If you have been injured in a car accident, Texas law allows you to bring a claim against a negligent driver for any personal injuries that you have suffered. If a loved one was killed in a wreck caused by a negligent driver, the victim's next of kin has the right to sue for damages related to the wrongful death.
However, there are time limits, known as statutes of limitation, within which a victim or family must bring a personal injury lawsuit. In Texas, the statute of limitations for a lawsuit for personal injuries is generally two years from the date of the accident. If a lawsuit is not commenced within that time, it will be forever barred from court with no notice to the claimant.
Nonetheless, there are some important exceptions to the two-year limit. If the victim was under the age of 18 at the time of the accident, the two-year clock doesn't start to run until the victim reaches the age of 18. Similarly, if the victim was under a mental disability at the time of the accident, the statute of limitations will be suspended or "tolled" until the victim recovers from the mental disability.
In a wrongful death case arising out of a car accident, the statute of limitations is also two years, but the two years does not begin to run on the date of the victim's death. Thus, if the victim was seriously injured in a car accident and died from those injuries a year later, the two-year wrongful death deadline begins to run on the date of death, not the date of the accident.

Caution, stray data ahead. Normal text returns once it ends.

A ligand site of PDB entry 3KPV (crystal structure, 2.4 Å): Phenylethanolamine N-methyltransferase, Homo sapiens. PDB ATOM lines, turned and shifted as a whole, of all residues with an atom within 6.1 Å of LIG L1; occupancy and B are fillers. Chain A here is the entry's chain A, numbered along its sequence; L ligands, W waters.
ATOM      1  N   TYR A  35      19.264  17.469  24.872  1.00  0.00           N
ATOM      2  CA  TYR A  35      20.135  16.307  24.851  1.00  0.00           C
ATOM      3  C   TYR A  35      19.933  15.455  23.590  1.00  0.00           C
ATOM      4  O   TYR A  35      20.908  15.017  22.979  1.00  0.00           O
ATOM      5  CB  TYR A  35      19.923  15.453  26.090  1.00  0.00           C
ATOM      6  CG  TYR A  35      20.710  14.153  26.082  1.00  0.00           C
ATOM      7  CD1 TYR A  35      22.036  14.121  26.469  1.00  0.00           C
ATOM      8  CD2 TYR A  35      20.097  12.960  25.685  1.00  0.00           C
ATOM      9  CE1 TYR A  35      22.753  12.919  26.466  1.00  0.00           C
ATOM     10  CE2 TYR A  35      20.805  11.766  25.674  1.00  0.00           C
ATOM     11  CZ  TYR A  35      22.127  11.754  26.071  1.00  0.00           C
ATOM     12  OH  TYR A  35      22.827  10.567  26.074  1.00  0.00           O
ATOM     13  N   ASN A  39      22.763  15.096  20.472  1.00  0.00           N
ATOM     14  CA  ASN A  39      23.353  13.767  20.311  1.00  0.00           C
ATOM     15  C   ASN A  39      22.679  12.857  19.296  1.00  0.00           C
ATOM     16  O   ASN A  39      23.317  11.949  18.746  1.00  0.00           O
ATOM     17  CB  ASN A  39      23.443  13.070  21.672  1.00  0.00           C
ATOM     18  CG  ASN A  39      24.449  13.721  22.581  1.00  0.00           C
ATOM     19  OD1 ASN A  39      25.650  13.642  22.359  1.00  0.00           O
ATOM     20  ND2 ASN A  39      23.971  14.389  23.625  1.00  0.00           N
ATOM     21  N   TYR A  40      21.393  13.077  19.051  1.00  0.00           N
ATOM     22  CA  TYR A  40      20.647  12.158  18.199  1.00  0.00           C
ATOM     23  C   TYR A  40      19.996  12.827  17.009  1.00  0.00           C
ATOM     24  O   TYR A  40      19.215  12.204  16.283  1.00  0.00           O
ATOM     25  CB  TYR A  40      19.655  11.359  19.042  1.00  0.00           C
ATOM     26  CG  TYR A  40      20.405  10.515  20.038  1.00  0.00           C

The information in this post is general and should not be considered as legal advice. There are many exceptions and nuances to the statutes of limitation that cannot be addressed in a short blog post. In addition, even if you believe you have time under the statute to bring a claim, it is always best to consult an attorney without delay, so that investigation can begin before evidence disappears and while witnesses' memories are still fresh.
Source: Tex. Civ. Prac. & Rem. §16.003(a), accessed September 2, 2014